Through the Prism (2007): Tribute


Tracks 1, 8, 12, 13
David Davidson: first violin)
Todd Mark Rubenstein: other instrumentation

Tracks 2, 5, 9, 14
Todd Mark Rubenstein: cello, bass
Paul Tobias: violin, viola
Patricia Tobias: violin, viola
Andre Janovich: cello
Barry Sines: violin
Dan Furmanik: violin
Thomas Saunders: bass

Tracks 3, 6, 10
Dave Keen: violin
Brian Knox: harpsichord, pipe organ
Jim O’Gara: French guitar
Joe Ferry: bass
Eric Helmuth: drums, percussion

Album Tracks:

2112 Overture


Closer to the Heart

Red Barchetta

The Spirit of Radio

Witch Hunt


2112 Presentation


Distant Early Warning

The Trees

2112 Solioquy

2112 Grand Finale

Jacob’s Ladder

An Attractive but Limited Sonic Vision

This is a retrospective of Vitamin Records’ four classical tributes to Rush: Exit . . . Stage Right (2002), Baroque Tribute (2004), Rush’s 2112 (2005), and Piano Tribute (2006). The company specializes in tribute albums and it’s being a little clever by linking the graphic design of its retrospective, which features images of the previous albums on a museum wall, to the Rush retrospective series, which does the same thing. The visual mimicry is a bit of a metaphor for the whole tribute concept.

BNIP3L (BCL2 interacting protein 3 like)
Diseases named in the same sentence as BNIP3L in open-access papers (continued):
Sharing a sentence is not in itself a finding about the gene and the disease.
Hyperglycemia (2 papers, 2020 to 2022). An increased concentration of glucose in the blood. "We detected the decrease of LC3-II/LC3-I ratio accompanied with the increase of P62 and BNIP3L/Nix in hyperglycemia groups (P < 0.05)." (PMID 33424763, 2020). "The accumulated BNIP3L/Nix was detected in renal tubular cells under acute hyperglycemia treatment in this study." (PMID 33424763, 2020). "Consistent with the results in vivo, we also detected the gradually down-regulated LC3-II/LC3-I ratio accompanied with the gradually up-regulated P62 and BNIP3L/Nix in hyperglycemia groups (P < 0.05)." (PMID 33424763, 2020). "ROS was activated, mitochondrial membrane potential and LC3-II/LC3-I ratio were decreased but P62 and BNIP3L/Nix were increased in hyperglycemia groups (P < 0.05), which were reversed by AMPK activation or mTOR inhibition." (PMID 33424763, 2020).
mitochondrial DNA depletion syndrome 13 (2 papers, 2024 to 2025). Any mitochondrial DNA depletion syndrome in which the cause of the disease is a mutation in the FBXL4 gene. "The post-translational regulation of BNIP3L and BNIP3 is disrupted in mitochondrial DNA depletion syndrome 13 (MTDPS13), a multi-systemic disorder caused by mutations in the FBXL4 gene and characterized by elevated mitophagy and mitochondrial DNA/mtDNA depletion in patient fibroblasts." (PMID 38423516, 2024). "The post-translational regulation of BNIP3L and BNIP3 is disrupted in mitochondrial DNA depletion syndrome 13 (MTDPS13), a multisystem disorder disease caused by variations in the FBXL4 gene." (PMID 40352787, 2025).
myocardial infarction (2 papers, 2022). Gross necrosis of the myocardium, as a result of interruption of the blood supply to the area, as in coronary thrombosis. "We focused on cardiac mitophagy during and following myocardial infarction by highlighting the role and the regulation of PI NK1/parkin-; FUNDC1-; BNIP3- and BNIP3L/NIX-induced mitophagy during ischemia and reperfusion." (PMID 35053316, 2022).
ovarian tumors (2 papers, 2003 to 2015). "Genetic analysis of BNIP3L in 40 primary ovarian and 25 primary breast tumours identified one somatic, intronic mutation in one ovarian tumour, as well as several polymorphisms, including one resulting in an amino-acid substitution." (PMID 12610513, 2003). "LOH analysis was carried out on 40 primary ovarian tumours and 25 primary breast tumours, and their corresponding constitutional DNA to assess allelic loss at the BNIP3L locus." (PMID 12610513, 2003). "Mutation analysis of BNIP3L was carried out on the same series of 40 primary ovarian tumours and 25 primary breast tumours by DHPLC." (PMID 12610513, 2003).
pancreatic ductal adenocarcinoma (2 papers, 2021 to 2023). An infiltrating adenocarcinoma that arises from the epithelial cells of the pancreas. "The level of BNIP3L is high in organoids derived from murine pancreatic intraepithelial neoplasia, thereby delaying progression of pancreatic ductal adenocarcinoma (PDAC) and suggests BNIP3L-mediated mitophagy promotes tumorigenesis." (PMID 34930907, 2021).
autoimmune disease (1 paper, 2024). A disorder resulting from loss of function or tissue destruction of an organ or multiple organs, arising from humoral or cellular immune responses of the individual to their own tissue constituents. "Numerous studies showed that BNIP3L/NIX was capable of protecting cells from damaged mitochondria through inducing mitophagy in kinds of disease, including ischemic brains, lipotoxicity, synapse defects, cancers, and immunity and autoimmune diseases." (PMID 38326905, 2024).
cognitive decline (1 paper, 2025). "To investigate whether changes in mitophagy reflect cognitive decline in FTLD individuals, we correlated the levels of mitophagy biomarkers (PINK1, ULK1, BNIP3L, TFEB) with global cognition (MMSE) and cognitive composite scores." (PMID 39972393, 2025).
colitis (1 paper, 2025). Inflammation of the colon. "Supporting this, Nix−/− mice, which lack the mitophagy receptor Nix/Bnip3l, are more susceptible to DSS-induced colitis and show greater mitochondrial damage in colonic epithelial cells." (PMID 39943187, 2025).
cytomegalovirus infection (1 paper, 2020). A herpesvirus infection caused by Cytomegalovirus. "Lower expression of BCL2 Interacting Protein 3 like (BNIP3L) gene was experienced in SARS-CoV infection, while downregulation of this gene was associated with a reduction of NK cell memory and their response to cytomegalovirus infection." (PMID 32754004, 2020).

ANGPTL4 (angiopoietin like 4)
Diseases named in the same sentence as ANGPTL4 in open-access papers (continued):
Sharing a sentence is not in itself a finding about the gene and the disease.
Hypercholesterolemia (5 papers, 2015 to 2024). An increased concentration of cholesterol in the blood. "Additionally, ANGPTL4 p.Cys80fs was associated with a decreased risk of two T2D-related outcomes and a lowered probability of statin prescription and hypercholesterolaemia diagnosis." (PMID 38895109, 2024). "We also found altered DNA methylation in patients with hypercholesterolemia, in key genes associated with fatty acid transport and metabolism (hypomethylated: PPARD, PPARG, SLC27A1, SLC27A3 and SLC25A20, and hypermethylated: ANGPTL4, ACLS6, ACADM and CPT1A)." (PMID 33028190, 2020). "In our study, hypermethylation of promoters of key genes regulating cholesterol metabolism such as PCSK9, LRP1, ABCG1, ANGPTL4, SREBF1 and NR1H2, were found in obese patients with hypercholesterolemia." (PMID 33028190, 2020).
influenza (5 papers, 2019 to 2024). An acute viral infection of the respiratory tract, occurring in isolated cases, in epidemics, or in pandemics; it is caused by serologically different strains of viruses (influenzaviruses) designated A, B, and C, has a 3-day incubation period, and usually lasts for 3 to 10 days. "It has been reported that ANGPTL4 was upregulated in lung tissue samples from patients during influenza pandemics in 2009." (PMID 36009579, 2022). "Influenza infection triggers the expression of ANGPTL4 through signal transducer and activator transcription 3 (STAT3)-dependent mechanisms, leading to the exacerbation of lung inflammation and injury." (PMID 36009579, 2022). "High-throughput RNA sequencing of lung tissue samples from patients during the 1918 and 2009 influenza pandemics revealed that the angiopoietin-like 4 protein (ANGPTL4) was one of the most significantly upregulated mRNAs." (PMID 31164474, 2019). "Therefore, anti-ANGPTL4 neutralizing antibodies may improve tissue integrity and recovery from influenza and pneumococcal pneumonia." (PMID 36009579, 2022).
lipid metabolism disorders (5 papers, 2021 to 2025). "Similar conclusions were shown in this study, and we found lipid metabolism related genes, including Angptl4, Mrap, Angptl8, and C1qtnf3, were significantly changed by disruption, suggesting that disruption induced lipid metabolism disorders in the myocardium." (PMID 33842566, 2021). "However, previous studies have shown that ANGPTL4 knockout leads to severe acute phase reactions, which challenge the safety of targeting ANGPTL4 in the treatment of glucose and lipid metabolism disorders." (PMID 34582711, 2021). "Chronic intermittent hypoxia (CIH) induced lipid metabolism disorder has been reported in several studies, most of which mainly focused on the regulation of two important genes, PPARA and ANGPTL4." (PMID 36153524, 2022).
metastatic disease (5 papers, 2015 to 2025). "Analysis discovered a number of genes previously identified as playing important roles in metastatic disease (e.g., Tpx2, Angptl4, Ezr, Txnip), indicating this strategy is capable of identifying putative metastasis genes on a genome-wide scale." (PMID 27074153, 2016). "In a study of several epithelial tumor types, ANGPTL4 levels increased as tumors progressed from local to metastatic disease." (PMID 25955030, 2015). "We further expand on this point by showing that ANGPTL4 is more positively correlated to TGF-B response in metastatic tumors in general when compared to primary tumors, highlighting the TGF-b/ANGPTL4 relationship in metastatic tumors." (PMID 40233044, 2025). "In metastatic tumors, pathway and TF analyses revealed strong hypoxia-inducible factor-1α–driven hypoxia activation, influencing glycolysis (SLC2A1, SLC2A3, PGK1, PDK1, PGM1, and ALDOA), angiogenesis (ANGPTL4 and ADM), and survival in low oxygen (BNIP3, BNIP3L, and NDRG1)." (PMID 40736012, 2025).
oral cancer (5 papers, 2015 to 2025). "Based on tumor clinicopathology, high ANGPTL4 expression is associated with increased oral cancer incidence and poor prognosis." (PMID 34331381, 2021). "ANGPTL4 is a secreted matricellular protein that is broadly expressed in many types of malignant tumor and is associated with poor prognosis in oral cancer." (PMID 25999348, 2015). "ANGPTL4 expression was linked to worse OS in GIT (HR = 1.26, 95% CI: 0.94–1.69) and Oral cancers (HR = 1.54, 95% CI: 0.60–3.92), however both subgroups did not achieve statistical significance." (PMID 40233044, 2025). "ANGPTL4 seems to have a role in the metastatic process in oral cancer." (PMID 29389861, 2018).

That said, if you like the way Vitamin Records has translated Rush’s popular record staples Like “Tom Sawyer” and “Limelight” into the classical format, then you might find this compilation valuable if you haven’t already bought the previous tributes. I say might, because one of the problems with the previous tributes is the limited variation in instrumentation and arrangement. The pieces start to sound claustrophobic after a few listens, because you get the same violin-cello combination over and over again. Even with the piano and baroque tributes, which move away from that violin-cello arrangement, the sonic signature of the albums sounds very much the same. That has to be attributed to the way the albums were produced, recorded, and engineered. It would have been better to either bring in different musicians or different producers for the albums, so the treatments sound fresh. After all, Rush wrote the songs, so the only thing a tribute album brings to the pieces is its imagination in presenting them. If that imagination is limited, then what’s the point?

The classical approach to Rush’s popular music is valuable, and the pieces are enjoyable to listen to. It can certainly be said that the classical approach puts the complexity and musicality of Rush’s work in sharp relief. If you appreciate the classical approach to the band’s music and don’t already have one or more of others, this compilation is the way to go.—Rob Freedman, Rush Vault

Rush songs with multiple tributes

Back to Tribute Albums

~ by rvkeeper on April 23, 2011.

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